Step 5: Add Aquatic Plants

Java fern for planted betta bowl.

After arranging your driftwood and stones, it is time to add aquatic plants.

Aquarium plants not only add beauty to a betta bowl, but also 1) fight algae and 2) boost water quality by filtering chemicals and releasing oxygen during photosynthesis.

Aquarium plants that do not require substrate to grow, or plants that require shallow substrate, are the best choices for a betta bowl.

Plants like Anubias and Java fern are well suited for betta bowls because these aquarium plants grow via a rhizome, which means they do not need to be planted in substrate and can be attached to driftwood and stones.

The plants used in this betta bowl aquascape are:

1. Java Fern

2. Java Moss

3. Anubias Barteri

4. Brazilian Pennywort

5. Alternanthera Reineckii

If you want to learn more about easy plants for a betta bowl, check out my article on the best plants for betta fish.

Step 6: Add Water

Filling betta bowl with water.

The final step of adding water may seem simple, but this is the step where you can disrupt your entire aquascape by flooding your betta bowl.

If water is poured too quickly into the bowl, the stream of water will dig into the substrate and uproot plants, or dislodge stones and wood.

The solution is to cover your carefully designed hardscape and plants with a plastic bag.

This will prevent the water from unsettling your betta bowl aquascape.

Caring for Betta Fish in a Bowl

Betta fish in a bowl with plants.

Betta fish care in a bowl is not remarkably different from the care you would give your fish in a 5 or 10 gallon tank.

But, bowls, being spherical in shape, present a few unique challenges as compared to “normal” fish tanks.

1. Size

A 3+ gallon fish bowl is an adequate size for a betta fish or a trio of Endler’s Livebearers, but keep in mind that water quality in small tanks can shift quickly and dramatically.

I recommend at least two 30% water changes a week for a 3+ gallon bowl to prevent ammonia spikes and nitrate accumulation.

This is especially important if you chose not to run a filter in your betta bowl.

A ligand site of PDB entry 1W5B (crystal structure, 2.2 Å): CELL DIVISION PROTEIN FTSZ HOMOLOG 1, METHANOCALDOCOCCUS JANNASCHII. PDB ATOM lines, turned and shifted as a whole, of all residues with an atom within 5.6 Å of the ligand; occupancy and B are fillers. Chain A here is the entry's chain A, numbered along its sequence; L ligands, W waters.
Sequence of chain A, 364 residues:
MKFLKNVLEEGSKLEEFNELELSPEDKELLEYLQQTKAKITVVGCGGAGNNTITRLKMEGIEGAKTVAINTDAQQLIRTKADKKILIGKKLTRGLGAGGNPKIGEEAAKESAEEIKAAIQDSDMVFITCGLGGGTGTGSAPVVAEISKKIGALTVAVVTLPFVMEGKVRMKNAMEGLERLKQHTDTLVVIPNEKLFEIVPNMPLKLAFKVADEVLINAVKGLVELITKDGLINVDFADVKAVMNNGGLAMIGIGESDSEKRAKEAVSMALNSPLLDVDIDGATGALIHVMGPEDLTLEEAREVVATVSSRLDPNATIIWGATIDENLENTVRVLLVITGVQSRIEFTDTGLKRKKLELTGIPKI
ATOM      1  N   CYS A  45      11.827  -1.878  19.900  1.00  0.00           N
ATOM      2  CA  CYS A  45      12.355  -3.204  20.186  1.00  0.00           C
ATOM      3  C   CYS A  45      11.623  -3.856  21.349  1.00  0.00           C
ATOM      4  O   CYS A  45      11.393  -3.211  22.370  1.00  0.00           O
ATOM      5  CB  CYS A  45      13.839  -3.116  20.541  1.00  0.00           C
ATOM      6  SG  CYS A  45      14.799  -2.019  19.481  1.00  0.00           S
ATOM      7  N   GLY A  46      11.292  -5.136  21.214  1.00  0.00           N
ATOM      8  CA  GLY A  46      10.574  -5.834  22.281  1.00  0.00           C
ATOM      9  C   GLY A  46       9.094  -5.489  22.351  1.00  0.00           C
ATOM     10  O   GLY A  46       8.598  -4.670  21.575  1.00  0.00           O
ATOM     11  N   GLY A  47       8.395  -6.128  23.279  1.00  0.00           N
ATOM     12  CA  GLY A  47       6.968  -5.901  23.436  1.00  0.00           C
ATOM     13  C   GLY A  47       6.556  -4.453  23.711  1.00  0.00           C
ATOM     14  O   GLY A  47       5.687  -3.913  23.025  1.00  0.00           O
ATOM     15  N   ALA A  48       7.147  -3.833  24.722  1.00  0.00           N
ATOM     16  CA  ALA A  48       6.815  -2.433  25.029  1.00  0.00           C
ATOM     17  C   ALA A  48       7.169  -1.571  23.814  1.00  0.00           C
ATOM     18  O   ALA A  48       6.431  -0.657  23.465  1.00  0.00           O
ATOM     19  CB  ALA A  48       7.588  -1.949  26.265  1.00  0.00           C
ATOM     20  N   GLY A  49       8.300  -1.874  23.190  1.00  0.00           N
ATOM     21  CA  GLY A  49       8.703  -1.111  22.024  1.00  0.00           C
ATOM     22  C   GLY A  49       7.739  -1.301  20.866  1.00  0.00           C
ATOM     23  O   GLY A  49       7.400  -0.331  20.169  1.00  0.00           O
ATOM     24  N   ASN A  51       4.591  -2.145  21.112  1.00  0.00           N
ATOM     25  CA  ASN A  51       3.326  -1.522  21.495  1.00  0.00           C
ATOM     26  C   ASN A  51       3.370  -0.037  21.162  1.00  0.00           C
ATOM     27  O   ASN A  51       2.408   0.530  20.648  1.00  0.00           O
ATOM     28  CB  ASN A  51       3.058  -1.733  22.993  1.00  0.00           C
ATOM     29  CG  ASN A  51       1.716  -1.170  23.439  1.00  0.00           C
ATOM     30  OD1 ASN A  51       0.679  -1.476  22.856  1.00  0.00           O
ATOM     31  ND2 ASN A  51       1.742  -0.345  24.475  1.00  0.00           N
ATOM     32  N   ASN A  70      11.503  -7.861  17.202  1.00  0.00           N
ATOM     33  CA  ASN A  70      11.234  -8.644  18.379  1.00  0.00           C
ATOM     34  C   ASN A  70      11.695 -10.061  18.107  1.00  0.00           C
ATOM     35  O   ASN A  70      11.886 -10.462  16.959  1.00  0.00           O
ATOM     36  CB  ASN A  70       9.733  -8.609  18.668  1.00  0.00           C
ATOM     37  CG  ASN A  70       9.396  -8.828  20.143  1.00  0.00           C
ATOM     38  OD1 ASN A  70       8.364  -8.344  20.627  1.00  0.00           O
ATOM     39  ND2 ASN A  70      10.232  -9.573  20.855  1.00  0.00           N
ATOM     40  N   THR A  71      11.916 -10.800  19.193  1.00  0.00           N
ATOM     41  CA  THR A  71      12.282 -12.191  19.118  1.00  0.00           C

More frequent water changes will also help prevent algae blooms in your bowl.

2. Shape

The spherical shape of a betta fish bowl is part of the visual appeal of this setup.

But, a circular shape also presents challenges.

First, cleaning the glass of a betta fish bowl is trickier than a cleaning rectangular tank.

Most algae magnets are meant for flat surfaces and will not function well in a bowl.

And, putting your hand in the bowl usually dislodges plants and rocks, messing up your design.

The solution is to use a scrubber with a handle.

Second, the round edges of a betta bowl prevent the use of hang on back filters and clip on aquarium lights.

Here the answer is to leave out a filter or use a small sponge filter.

As for lighting, desktop lamps and lights that perch on the edges of an aquarium serve as excellent alternatives to clip on fish tank lights.

Can Betta Fish Live in a Bowl Without a Filter?

If your planted betta bowl is 3 gallons or larger, a filter is not strictly required because the bowl’s aquatic plants will act as water purifiers.

But, if the bowl is smaller than 3 gallons (not recommended), waste accumulation is likely too quick for the plants to handle

If you prefer to have a filter, a small sponge filter is an ideal choice for a betta bowl aquscape and can be hidden from view with plants or driftwood.

The advantages of a sponge filter is that it produces almost no water current, which is important in a betta bowl setup because almost any kind of water flow would push your fish around and uproot plants.

Most sponge filter are made for tanks of 5 gallons or larger, but the filter below will work in a betta bowl setup if you plan your design around it:

Remember, sponge filters need to be attached to an air pump, which can be loud.

I am still searching for the perfect air pump but this one is serving me well so far:

How to Clean a Betta Bowl

As mentioned, cleaning a betta fish bowl is more challenging than cleaning a rectangular tank.

The trick for betta fish bowls is to use a scrubber, which is a stick with a sponge on the end.

This allows you to scrub off algae quickly and without uprooting your plants and knocking over your décor.

This scrubber should only be used on your betta bowl and not for other cleaning projects, as chemical residue may kill your fish or plants.

My personal favorite, in terms of value, is this scrubber:

Betta bowl heaters

Unless you live somewhere tropical, putting a heater in your betta bowl is recommended.

Betta fish are tropical fish and feel comfortable between 76-80 Fahrenheit (24.44-26.67 Celsius).

Many of the smaller aquarium heaters on the market are notoriously unreliable, and break within months.